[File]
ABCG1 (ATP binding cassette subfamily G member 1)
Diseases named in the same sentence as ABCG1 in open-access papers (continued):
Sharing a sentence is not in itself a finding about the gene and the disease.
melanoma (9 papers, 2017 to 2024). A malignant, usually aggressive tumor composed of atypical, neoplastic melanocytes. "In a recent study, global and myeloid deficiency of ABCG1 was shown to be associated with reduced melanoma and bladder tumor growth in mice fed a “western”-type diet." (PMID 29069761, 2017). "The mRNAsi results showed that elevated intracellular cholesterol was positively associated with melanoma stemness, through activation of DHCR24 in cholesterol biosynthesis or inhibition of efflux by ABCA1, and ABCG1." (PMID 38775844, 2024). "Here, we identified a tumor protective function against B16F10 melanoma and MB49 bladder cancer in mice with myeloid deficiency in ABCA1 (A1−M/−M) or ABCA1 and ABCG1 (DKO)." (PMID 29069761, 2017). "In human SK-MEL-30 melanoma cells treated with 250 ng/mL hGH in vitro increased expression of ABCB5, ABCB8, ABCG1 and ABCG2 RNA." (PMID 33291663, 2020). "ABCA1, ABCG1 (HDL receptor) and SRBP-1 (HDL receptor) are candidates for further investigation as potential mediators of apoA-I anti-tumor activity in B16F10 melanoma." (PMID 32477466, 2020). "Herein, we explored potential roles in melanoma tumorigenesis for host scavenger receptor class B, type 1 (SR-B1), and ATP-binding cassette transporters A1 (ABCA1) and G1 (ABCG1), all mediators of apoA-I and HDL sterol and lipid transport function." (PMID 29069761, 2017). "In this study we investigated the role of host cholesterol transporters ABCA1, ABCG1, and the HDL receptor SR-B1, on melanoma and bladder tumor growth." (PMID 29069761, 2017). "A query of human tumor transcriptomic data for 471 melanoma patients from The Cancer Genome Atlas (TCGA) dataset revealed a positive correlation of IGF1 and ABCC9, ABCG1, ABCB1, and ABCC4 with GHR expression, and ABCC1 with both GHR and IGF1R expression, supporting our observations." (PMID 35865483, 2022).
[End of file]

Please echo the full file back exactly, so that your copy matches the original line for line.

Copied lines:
ABCG1 (ATP binding cassette subfamily G member 1)
Diseases named in the same sentence as ABCG1 in open-access papers (continued):
Sharing a sentence is not in itself a finding about the gene and the disease.
melanoma (9 papers, 2017 to 2024). A malignant, usually aggressive tumor composed of atypical, neoplastic melanocytes. "In a recent study, global and myeloid deficiency of ABCG1 was shown to be associated with reduced melanoma and bladder tumor growth in mice fed a “western”-type diet." (PMID 29069761, 2017). "The mRNAsi results showed that elevated intracellular cholesterol was positively associated with melanoma stemness, through activation of DHCR24 in cholesterol biosynthesis or inhibition of efflux by ABCA1, and ABCG1." (PMID 38775844, 2024). "Here, we identified a tumor protective function against B16F10 melanoma and MB49 bladder cancer in mice with myeloid deficiency in ABCA1 (A1−M/−M) or ABCA1 and ABCG1 (DKO)." (PMID 29069761, 2017). "In human SK-MEL-30 melanoma cells treated with 250 ng/mL hGH in vitro increased expression of ABCB5, ABCB8, ABCG1 and ABCG2 RNA." (PMID 33291663, 2020). "ABCA1, ABCG1 (HDL receptor) and SRBP-1 (HDL receptor) are candidates for further investigation as potential mediators of apoA-I anti-tumor activity in B16F10 melanoma." (PMID 32477466, 2020). "Herein, we explored potential roles in melanoma tumorigenesis for host scavenger receptor class B, type 1 (SR-B1), and ATP-binding cassette transporters A1 (ABCA1) and G1 (ABCG1), all mediators of apoA-I and HDL sterol and lipid transport function." (PMID 29069761, 2017). "In this study we investigated the role of host cholesterol transporters ABCA1, ABCG1, and the HDL receptor SR-B1, on melanoma and bladder tumor growth." (PMID 29069761, 2017). "A query of human tumor transcriptomic data for 471 melanoma patients from The Cancer Genome Atlas (TCGA) dataset revealed a positive correlation of IGF1 and ABCC9, ABCG1, ABCB1, and ABCC4 with GHR expression, and ABCC1 with both GHR and IGF1R expression, supporting our observations." (PMID 35865483, 2022).